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Lease Term

The industry average for lease terms is usually around 3-5 years

Northwest Hills Office Space for Rent

Northwest Hills is a neighborhood in northwestern Austin, Texas, that’s sometimes called “Far West” after its main street, Far West Boulevard. It has large homes, a relaxed environment, and a convenient location. This haven for professionals, families, and UT students features beautiful views, outdoor activities, and a vibrant and family-oriented community.

Residents can easily access highways MoPac and 360, Downtown, the University of Texas at Austin, and Lake Austin. The largest commercial area in the neighborhood lies between MoPac and Mesa Drive. Those who establish or continue a business here will gain much more than office space in a new area. “Most of the new residents are folks who move by choice, rather than necessity—for the wide open spaces, big sky, starlit nights, [and] clean air,” the Texas Observer notes.


Office Space | Northwest Hills Lease Data & Trends

Northwest Hills is part of Austin’s Far Northwest commercial real estate submarket. Far Northwest houses more than 4.5 million square feet of office space with more than 400,000 square feet under construction. Of that office space inventory, just under 9% is currently available for direct leasing. The overall asking rent is typically just over $35 per square foot, which is slightly less than Austin’s overall asking rent at $38 per square foot. Far Northwest offers nearly three times as much Class A office space as Class B.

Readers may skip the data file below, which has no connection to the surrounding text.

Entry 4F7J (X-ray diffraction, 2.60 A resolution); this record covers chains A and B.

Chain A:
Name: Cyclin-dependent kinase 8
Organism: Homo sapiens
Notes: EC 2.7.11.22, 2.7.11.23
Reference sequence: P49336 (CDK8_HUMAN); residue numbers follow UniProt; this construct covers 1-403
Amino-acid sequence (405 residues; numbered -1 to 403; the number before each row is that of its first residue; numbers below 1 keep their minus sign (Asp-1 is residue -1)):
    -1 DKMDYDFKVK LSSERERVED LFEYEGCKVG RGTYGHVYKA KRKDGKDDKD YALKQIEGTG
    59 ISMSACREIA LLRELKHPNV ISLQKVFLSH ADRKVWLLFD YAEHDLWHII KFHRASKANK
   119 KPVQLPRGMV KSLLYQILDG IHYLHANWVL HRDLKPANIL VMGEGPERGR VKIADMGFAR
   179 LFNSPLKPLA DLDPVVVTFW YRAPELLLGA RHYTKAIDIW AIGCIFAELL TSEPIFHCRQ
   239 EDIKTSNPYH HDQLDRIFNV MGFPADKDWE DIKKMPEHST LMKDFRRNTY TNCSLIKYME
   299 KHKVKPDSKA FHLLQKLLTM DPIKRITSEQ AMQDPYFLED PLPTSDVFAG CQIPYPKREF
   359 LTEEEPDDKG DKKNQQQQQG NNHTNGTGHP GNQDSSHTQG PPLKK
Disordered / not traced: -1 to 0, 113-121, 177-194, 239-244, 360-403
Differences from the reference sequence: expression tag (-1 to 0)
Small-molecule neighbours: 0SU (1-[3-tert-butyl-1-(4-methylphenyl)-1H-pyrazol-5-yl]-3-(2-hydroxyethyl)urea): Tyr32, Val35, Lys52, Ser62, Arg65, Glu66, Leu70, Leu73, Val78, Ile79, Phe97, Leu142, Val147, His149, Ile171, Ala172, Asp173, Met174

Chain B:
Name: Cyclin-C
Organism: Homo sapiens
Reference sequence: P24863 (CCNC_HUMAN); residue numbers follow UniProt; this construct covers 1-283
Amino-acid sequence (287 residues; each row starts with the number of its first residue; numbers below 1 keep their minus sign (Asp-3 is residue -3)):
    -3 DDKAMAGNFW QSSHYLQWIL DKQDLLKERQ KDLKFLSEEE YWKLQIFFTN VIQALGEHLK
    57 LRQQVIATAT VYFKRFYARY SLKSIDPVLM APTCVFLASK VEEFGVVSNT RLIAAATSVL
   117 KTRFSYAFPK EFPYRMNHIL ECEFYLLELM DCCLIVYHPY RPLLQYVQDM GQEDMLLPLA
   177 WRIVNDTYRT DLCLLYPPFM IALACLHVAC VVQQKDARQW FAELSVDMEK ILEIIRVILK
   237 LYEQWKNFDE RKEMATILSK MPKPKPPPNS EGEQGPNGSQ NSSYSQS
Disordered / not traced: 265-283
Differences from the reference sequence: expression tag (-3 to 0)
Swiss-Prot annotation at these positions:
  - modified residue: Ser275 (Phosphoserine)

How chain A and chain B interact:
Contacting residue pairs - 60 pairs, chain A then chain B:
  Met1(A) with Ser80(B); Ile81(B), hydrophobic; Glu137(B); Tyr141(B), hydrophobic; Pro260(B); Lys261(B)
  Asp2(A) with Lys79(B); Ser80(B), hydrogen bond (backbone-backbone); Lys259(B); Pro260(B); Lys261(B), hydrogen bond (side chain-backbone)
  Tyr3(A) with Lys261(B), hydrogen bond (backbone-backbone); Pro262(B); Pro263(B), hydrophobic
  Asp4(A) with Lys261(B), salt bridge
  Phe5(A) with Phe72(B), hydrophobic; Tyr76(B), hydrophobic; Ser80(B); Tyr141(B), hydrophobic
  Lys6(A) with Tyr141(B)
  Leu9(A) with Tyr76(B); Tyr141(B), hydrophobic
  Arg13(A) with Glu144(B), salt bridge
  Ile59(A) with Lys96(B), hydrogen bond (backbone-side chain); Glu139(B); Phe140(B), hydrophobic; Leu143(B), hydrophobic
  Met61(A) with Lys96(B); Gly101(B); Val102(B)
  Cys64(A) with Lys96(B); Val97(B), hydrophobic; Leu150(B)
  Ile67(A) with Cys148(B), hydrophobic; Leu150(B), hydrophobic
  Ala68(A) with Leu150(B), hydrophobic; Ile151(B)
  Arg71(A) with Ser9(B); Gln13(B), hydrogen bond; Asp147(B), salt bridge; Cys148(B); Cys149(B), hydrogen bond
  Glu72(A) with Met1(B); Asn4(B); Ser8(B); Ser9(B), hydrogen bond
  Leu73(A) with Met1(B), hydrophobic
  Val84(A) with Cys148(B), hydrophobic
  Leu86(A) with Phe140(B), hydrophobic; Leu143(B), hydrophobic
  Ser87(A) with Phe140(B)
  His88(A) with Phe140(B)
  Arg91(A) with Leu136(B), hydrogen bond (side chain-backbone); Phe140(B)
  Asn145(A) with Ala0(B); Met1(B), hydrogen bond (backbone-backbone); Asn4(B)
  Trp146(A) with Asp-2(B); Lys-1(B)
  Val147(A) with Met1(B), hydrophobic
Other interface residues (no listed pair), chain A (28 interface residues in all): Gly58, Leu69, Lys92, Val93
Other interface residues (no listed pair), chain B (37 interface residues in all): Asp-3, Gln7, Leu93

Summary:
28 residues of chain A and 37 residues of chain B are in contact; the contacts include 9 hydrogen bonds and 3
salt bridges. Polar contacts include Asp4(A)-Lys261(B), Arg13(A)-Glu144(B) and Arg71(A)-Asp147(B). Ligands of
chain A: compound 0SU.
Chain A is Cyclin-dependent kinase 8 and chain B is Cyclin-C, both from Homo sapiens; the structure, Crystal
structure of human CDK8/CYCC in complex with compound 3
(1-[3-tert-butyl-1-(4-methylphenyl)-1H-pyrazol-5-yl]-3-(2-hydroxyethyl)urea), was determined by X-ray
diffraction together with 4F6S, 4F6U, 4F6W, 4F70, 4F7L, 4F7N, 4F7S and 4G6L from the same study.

Northwest Hills’ Class A space costs an average of $37 per square foot to rent, and just over 10% is currently available. The Class B space averages just under $25 per square foot to rent, but availability is limited due to the 4% vacancy rate.


What Our Brokers Say About Northwest Hills Office Space for Lease

Northwest Hills contains Bull Creek District and the Bull Creek Greenbelt. Spicewood Springs Road borders it to the north; RM 2222 borders it to the south; MoPac Boulevard borders it to the east; and Loop 360 borders it to the west. Nearby neighborhoods include Allendale, North Shoal Creek, Balcones Civic Association, Cat Mountain, and Bull Creek.

Don’t let Northwest Hills’ nickname, Far West, fool you. It’s not that far from Downtown Austin. In fact, it’s just 7 miles away, and people can drive there in less than 20 minutes. Northwest Hills is known for its high population of both Jewish people and UT students.

Like many areas of Austin, getting around by car is a common transportation method in Northwest Hills. The neighborhood’s main road, Far West Boulevard, connects to MoPac Boulevard, which travelers can use as a convenient alternative to Interstate 35. The Capital Metropolitan Transportation Authority, or CapMetro—Austin’s bus system—also has several stops in the area for people who prefer to get around using public transportation. The Far West UT Shuttle provides transportation for students living in Northwest Hills who need to get to the University of Texas at Austin; the average commute time is just 20-25 minutes! Though Northwest Hills isn’t very walkable, it does have some bike lanes. The Austin-Bergstrom International Airport is about a 30-minute drive away.